**Bayes Theorem**

The Bayes Theorem is often called * Naive Bayes Theorem*. Why

*"naive"*? Because the theorem's assumption is that the measurements don't depend on each other which is almost never the case. If several factors are independent, the probability of seeing them together is the product of their probabilities

** P(A|B)** :

*given A, what's the probability of B*

** P(B|A)** :

*likelihood, how well the model predicts data*

** P(A)** :

*prior probability, a degree how much we believe the model*

** P(E)** :

*chance of getting any positive result*

*Spam Filtering with Bayes Theorem*

Spam filtering is one of the applications of Bayes Theorem.

** p(words|spam)**: conditional Bag of Words (BOW) probability

** p(spam)**: prior probability (without knowledge of the other event) that an email is assigned to a category (spam or ham)

** p(words)**: e-mail's content probability without knowing the category (spam or ham) also BOW probability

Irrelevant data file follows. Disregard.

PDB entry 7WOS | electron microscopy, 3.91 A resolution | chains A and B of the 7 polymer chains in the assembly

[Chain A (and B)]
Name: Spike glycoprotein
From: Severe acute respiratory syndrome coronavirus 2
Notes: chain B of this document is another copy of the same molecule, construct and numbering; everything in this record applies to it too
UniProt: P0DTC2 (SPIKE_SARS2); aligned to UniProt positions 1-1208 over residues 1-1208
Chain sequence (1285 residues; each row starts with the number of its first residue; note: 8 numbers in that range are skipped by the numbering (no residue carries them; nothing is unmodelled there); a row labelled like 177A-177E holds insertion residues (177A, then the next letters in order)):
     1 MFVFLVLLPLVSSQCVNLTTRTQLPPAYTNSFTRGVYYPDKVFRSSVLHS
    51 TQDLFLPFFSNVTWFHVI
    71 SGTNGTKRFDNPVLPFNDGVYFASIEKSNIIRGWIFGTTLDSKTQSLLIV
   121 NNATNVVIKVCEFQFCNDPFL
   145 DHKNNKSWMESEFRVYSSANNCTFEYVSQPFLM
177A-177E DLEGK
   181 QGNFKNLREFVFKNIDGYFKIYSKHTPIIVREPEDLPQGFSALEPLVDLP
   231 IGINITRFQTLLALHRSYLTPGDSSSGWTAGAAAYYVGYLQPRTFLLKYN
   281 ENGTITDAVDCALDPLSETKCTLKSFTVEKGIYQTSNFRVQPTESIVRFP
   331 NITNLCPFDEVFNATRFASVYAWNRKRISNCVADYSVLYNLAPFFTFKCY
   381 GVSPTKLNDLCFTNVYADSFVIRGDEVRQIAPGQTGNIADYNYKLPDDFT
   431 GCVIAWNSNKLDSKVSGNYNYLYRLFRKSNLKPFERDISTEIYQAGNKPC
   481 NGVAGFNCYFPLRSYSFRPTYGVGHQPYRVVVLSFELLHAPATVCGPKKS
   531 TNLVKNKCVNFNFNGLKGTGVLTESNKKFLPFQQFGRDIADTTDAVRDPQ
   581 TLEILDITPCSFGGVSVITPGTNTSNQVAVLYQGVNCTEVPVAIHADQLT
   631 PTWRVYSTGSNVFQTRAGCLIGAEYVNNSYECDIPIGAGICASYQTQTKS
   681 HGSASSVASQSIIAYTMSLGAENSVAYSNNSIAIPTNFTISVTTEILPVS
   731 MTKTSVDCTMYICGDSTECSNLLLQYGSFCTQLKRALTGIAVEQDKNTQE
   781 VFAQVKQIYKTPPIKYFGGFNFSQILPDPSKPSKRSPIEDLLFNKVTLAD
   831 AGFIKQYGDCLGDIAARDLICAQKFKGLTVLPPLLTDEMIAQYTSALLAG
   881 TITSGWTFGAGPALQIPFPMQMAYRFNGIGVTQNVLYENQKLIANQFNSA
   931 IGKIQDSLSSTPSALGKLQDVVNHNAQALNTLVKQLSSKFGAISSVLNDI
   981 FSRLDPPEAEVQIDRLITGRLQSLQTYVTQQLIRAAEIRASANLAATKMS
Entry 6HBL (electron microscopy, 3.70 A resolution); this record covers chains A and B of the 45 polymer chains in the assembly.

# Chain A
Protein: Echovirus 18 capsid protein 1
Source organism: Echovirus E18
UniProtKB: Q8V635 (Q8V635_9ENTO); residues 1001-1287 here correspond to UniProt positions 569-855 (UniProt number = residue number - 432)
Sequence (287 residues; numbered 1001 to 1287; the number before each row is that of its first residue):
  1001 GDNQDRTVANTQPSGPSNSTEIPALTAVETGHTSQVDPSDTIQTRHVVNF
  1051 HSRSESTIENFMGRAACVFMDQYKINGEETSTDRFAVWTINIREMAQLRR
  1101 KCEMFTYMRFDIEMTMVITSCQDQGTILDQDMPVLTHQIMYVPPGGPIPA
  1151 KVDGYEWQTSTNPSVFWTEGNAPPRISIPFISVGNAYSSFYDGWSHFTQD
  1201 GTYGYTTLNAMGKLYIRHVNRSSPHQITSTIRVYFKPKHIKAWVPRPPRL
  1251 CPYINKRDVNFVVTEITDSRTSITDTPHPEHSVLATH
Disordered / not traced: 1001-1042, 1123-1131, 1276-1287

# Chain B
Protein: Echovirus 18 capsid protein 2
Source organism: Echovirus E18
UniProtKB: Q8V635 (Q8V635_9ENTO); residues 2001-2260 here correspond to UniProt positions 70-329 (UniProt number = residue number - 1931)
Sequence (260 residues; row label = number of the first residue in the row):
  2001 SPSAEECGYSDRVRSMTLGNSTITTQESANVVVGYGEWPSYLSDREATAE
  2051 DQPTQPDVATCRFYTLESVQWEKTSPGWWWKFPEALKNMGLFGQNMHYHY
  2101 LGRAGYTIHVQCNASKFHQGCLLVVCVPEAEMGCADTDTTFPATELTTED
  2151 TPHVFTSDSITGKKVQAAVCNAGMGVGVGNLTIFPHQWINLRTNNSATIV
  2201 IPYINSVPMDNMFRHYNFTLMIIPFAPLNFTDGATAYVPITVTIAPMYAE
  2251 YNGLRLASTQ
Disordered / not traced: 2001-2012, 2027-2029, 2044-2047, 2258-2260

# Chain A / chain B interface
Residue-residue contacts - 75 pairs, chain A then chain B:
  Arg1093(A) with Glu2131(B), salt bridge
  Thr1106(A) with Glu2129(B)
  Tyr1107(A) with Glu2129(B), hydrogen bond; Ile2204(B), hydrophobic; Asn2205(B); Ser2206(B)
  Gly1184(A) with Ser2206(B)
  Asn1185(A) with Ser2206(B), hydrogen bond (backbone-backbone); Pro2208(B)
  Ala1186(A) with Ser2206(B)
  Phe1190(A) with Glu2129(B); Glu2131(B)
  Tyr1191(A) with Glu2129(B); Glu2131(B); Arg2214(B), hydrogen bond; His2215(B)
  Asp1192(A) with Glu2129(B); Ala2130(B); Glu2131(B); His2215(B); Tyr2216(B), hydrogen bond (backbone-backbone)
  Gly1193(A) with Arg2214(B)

With Bayes Theorem we can predict the chance a message is spam or not given the presence of certain words. Clearly, words like "hot girl" and "fast cash for free" are more probable to appear in spam messages than in not spam ones.

###### Decision Rule

If we have a Binary Naive Bayes text- classificator, how do we predict the right class for a word or text? There is a decision rule for this:

*But what if we have more than two categories and we have to deal with multi class classification?*

Then the decision rule will be:

- compute the probability for each category as
,*p(text|cat1)*p(cat1)*,*p(text|cat2)*p(cat2)*, etc ...*p(text|cat3)*p(cat3)* - then choose the highest score.

###### Calculating with Logarithms